Here's something we could all probably use more of - sleep! Admittedly, this is one area of health where I often come up short. I have a lot of difficulty falling asleep and usually cannot function properly in the morning until I've had a cup of coffee! Although I eat well, exercise regularly, and avoid caffeine consumption prior to going to bed, I think there are still a few lifestyle changes I could make that would help my sleeping habits.
It’s midterm season! For those of you still in school, you understand my pain. Day after day of studying and cramming and caffeine… Perhaps the occasional all-nighter or emotional melt-down. This semester I’m lucky enough to have 3 midterms in 2 days. Hooray! (I hope you can sense my sarcasm.) Since I likely won’t be able to post many entries over the next week due to my exams, I thought it would be appropriate to write a little something about ways to stay healthy (and sane) during exam time.
I find that a big problem for a lot of people that causes a significant amount of exam-time stress is feeling like you don’t have enough time to do everything you want, whether it’s school-related or not. You’re forced to choose only a few things from a myriad of options: Study? Sleep? Eat? Exercise? Or social life? Studying for midterms seems to bring on this feeling of panic that you absolutely must study everything and anything that you can or else you won’t do well. Organization and prioritizing is key for helping you feel in control. Make a list of everything you want to get done for the day. Work through it bit by bit, crossing things off as you go. You might find this helps you procrastinate less. Another good thing about scheduling your day is you can make sure to set some time aside for YOU. Hmm.. bubble bath and a glass of red wine at 9:30 pm? Check!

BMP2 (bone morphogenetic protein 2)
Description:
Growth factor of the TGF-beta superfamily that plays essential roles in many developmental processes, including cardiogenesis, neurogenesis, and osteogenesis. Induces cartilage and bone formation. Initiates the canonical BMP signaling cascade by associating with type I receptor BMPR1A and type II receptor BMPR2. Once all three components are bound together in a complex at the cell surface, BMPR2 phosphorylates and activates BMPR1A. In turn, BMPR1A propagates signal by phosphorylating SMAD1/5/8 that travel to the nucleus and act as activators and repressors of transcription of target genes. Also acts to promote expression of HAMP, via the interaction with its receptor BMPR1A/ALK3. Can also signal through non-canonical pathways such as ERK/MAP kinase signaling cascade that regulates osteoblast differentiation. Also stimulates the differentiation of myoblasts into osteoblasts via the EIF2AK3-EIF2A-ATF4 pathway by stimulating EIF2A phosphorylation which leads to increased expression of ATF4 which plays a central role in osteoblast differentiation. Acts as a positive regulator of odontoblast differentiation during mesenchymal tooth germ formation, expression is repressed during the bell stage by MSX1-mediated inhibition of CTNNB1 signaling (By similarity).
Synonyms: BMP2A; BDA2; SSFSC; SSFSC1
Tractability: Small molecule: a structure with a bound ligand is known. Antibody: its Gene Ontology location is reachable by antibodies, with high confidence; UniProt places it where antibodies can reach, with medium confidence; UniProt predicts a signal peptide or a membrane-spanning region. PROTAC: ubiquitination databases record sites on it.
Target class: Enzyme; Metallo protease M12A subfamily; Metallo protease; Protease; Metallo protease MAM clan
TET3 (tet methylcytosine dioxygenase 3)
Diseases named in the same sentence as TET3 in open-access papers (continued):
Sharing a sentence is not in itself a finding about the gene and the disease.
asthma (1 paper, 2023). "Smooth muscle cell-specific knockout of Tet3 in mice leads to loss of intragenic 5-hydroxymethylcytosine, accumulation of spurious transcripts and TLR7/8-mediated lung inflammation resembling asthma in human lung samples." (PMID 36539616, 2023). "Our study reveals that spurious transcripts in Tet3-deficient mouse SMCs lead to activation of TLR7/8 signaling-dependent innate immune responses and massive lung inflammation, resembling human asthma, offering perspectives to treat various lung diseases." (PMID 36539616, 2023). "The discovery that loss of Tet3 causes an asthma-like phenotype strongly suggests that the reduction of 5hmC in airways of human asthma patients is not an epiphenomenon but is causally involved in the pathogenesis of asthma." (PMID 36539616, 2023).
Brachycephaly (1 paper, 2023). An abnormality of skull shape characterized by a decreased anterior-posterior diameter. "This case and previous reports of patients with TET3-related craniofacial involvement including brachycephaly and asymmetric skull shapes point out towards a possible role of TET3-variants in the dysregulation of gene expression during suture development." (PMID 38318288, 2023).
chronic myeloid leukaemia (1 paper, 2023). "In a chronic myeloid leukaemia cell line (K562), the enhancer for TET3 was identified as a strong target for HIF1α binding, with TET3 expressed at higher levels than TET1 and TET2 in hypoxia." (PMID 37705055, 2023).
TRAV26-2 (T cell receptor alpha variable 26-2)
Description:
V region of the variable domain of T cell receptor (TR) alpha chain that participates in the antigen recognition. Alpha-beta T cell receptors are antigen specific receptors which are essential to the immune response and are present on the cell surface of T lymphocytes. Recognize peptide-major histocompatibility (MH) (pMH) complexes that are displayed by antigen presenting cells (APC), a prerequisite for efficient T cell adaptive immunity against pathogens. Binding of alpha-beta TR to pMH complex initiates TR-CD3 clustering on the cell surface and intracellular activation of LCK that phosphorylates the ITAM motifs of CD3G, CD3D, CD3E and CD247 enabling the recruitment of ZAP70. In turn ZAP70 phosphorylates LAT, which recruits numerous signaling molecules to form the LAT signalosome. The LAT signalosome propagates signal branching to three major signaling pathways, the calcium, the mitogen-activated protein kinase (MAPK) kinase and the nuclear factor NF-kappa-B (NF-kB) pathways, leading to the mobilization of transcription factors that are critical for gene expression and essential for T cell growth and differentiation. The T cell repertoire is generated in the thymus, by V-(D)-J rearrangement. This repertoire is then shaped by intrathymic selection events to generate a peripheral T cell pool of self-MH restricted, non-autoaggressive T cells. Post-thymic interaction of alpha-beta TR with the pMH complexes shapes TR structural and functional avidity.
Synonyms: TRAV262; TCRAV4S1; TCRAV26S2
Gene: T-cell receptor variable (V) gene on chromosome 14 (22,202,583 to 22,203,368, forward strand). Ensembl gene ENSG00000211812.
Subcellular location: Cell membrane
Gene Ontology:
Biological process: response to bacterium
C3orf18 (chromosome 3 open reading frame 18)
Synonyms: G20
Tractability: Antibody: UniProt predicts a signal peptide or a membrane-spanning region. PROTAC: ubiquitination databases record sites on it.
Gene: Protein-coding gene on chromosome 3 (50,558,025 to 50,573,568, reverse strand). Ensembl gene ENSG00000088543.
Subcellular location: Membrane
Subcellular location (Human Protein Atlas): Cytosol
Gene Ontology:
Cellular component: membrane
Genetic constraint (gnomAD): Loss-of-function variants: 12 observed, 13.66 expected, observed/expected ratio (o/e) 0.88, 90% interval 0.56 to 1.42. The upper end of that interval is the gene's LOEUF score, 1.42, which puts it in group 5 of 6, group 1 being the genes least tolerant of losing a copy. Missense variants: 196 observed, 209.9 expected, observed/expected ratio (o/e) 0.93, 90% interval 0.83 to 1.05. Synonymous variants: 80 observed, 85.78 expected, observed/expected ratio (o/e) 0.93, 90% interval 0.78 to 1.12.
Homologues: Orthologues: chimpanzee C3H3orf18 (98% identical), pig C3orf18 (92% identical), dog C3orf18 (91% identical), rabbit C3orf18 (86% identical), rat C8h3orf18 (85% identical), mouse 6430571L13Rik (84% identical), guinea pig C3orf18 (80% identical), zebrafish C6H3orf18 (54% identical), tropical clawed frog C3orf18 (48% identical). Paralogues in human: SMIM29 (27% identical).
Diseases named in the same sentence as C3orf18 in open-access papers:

More Focus Isn’t Better
We’ve all been there. It’s 12:30 am the night before a midterm, you’re trying to study, and you’ve absorbed more information from Facebook than you have from your notes (this was pretty much the story of my life last night). What do you tell yourself? FOCUS. Well, I’ve got news for you. More focus isn’t necessarily better! Tasks like understanding, recalling and memorizing are energy-intensive and cause the brain to fatigue quickly. When this happens, we try to focus even harder and this ends up quickening the process of cognitive degradation even more. The result? We get burnt out and frustrated. Moral of the story? TAKE BREAKS. For every hour of studying, aim to take a 15-minute break to do whatever it is that will help you feel refreshed and energized. Go for a walk, do some stretches, make a cup of tea, or meditate. FYI – did you know that meditation has been linked to improved academic performance?
Don’t Leave Your Health Last
Another trend I often witness (and am guilty of) during exam time is resorting back to unhealthy habits. Ordering Chinese take-out instead of cooking, staying in to watch TV because the 5 minute drive to the gym is just too far, and then driving 10 minutes to Bulk Barn anyway to purchase a 3-pound bag of candy… Ah, the life of a college student. My point is, try not to let your health fall to the bottom of your list of priorities just because it’s a stressful time of year. Eating well and staying active will help keep your energy levels up so that you are able to get through many hours of studying. Exercise is also a great way to relieve stress.
If you’re in the middle of exams, I challenge you to examine the unhealthy habits you tend to adopt and start taking some steps to change them! My challenge for the next week will be scheduling time for exercise and avoiding the bag of peanut butter M&Ms my mom got me for Valentine’s Day.